Sustainable stormwater system – let nature do the work

Stockholm Royal Seaport is one of the City of Stockholm’s designated sustainability flagship districts. A clear stormwater strategy is in place to help prepare the area for future climate change threats such as increased flooding and drought. The district’s stormwater system is made up of an integrated structure of green roofs and rooftop gardens that interacts with water flow in courtyards, greenery in streets, grassy areas, rain gardens, ponds, and stormwater drains. Vegetation in courtyards and on walls and roofs and in streets strengthens park ecosystems and contributes to a robust ecosystem throughout the area.

Background

In 2008, the Stockholm City Council decided that Stockholm Royal Seaport should be an attractive, resource-effective, and fossil fuel-free district and an international model for sustainable urban development. New innovative tools, methods, and ways of working were to be developed and tested, and experiences shared with similar projects in cities nationally and internationally.

Changes to the climate that are already underway will alter conditions for the city’s green structures and stormwater management. Vegetation will be put under greater stress, winters will be warmer, and there will be longer periods during which we can be outside.

The Programme for Sustainable Urban Development in Stockholm Royal Seaport states that the outdoor environment shall be verdant and climate-smart and incorporate a variety of functions. Stockholm Royal Seaport has been designed to withstand higher sea levels of the future, more intense rainfall, and an elevated risk of flooding, as well as offering attractive outdoor environments in hot and dry periods.

Programme for Sustainable Urban Development (pdf, 3 MB, new window) >

Stormwater strategy 

The stormwater strategy, which considers stormwater as a resource, establishes guidelines for stormwater management in Stockholm Royal Seaport. Stormwater is rain- and meltwater from roofs and other hard areas in urban environments.

The goal of Stockholm Royal Seaport’s stormwater system is three-fold: withstand flooding; purify stormwater; and turn stormwater into a resource for irrigation and other ecosystem services.

The district is designed in such a way as to allow stormwater to drain from surfaces when the drainage system is overloaded and in the first instance be directed to plant beds to retain and purify water. The aim is that at least 75 per cent of stormwater on streets and squares is channelled to plant beds.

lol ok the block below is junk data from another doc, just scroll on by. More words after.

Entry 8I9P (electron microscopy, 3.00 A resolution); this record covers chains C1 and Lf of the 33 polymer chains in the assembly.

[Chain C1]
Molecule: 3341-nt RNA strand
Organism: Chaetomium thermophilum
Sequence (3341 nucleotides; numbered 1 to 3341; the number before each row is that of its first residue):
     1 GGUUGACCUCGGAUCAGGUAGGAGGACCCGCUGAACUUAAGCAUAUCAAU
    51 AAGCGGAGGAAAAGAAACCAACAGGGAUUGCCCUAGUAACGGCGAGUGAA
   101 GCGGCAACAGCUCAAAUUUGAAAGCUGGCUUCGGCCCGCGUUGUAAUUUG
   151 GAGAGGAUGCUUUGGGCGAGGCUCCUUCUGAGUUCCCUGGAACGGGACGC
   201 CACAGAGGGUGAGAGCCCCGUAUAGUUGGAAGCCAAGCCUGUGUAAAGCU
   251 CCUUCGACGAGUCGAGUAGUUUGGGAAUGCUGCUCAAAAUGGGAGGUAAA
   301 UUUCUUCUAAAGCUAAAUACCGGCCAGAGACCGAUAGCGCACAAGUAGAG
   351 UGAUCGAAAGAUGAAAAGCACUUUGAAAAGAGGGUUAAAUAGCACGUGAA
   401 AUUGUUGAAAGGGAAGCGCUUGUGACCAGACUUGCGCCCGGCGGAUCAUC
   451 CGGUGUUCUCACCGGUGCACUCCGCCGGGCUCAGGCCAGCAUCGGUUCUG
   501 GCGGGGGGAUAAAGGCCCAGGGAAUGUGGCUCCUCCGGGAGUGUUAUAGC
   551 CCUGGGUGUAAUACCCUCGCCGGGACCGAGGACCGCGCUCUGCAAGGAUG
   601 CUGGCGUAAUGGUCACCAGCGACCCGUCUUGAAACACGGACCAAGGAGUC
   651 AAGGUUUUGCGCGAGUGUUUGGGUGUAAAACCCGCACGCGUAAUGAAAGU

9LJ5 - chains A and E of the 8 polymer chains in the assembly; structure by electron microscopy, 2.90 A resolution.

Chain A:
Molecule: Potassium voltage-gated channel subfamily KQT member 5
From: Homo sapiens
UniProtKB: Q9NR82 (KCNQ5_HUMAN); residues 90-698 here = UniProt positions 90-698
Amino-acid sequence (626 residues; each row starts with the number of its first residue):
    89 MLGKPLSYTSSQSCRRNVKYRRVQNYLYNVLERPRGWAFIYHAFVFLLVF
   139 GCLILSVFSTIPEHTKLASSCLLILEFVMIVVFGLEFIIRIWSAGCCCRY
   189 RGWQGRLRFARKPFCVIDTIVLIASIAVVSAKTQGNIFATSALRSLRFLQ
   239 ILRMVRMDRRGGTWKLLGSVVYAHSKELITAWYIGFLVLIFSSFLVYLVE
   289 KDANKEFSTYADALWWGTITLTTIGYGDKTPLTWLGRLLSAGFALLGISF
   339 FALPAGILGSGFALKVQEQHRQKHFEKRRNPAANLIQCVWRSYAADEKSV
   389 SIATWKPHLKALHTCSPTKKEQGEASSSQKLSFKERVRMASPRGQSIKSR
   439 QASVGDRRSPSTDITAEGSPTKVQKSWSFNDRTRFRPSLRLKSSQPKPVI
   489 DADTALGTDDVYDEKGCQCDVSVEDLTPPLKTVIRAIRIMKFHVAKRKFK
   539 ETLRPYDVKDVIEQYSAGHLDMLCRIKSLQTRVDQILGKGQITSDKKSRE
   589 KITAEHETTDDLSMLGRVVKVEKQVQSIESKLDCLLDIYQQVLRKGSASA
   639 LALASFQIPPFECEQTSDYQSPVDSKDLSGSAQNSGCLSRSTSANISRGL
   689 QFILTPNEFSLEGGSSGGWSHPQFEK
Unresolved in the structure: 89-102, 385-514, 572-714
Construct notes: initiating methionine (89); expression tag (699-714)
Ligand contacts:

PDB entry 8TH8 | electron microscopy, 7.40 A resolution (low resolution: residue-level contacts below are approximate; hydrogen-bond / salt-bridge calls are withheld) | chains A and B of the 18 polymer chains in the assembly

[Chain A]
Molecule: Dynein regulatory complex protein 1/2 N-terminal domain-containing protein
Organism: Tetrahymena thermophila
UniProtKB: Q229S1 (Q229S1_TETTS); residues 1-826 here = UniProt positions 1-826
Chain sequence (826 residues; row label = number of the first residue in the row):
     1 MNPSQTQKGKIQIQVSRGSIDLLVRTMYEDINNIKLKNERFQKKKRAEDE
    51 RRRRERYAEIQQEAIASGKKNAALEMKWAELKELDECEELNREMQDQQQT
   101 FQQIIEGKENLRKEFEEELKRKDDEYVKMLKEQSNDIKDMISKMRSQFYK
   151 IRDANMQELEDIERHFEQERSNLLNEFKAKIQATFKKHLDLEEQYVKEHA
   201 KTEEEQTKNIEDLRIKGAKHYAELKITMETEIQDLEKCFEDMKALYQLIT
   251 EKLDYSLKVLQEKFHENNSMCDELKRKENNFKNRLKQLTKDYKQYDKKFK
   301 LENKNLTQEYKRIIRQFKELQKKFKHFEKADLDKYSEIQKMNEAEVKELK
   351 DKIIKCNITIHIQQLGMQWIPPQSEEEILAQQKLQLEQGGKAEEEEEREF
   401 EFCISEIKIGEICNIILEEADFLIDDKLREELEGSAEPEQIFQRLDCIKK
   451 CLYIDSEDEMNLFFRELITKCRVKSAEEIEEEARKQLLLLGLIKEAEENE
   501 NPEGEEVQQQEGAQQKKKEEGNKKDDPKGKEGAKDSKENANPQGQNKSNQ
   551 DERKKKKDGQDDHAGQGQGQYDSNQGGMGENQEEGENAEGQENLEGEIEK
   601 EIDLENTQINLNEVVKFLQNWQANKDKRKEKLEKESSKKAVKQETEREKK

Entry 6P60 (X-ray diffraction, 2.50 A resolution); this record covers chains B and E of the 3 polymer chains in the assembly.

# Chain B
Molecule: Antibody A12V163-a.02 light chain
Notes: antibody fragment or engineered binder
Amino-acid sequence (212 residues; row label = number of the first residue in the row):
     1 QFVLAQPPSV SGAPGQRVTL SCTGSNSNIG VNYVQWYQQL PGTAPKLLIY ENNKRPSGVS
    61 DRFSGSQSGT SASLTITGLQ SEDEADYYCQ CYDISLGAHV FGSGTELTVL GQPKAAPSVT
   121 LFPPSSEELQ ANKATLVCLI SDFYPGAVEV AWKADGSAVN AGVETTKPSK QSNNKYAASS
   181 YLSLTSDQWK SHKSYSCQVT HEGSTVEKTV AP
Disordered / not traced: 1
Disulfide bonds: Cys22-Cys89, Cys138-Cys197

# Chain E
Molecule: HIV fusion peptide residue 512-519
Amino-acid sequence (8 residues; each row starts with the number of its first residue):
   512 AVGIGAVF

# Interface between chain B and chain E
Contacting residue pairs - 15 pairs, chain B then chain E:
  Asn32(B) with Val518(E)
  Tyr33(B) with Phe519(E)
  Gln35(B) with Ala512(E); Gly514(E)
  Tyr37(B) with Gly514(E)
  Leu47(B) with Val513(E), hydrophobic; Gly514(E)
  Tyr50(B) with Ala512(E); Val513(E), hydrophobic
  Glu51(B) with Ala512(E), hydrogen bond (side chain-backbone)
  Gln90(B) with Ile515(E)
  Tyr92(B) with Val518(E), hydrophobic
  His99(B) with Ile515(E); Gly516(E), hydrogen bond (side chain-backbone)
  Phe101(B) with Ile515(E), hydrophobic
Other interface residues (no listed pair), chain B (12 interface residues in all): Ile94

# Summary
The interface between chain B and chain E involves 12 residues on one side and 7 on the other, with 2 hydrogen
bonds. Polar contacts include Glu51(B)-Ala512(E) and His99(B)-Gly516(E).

The stormwater system in Stockholm Royal Seaport is made up of an integrated structure of green roofs and rooftop gardens that interact with water flow in courtyards, greenery in streets, grassy areas, rain gardens, ponds, and stormwater drains. Vegetation in courtyards and on walls and roofs strengthens park ecosystems and contributes to a robust ecosystem throughout the district.

Vegetation, stormwater ponds, urban wetlands and waterways retain and purify stormwater that is ultimately channelled to Husarviken or Värtan on the Baltic Sea.

Public areas, i.e. squares, streets, and parks, have been designed to incorporate local drainage in plant beds to achieve more efficient stormwater management. Plant beds are of a size and storage capacity to withstand both extended periods of drought without being watered, and sustained water flow during periods of heavy rain.

In 2018, Hjorthagsparken, which forms part of the spreading zone, was completed. The park’s location, design and content strengthens the local ecosystem and with a special focus on oak and amphibian connections.

Good examples from Hjorthagen

The examples outlined below are from Hjorthagen, the first phase of Stockholm Royal Seaport. A number of parks, streets, and neighbourhoods have been completed in the district and significant numbers of new residents have moved into their properties.

  • A system of waterways and ponds has been put in place in Hjorthagsparken. These receive large amounts of water from the area’s hilly terrain and form part of a distribution area for aquatic animals and plants. It has also been possible to expand space available for frogs with the newly constructed “frog tunnel” under the main street of the new district.
  • Lawns have been designed to retain drainage water from the district and surrounding streets.
  • Co-ordinated greenways in the form of so-called ditches have been built on local streets with recessed planting areas that receive all water from the street and pavements. Pedestrian crossings and car rampways to garages have been placed over the ditches to avoid standing water in the event of heavy rain. Water is captured, retained, and used to support the growth of trees and other vegetation in these green areas.
  • On the main street, Bobergsgatan, trees have been planted in traditional avenues in pits with grates that are designed as concrete boxes with specially designed drains. All water from the street is channelled to the trees via drains for each tree.
  • To make it possible to handle large quantities of water, to retain it and purify it, and to ensure that conditions for plants are favourable, biochar-infused soil has been used. This is a mixture of gravel and charcoal that provides excellent conditions for growth while carbon dioxide binds into the charcoal.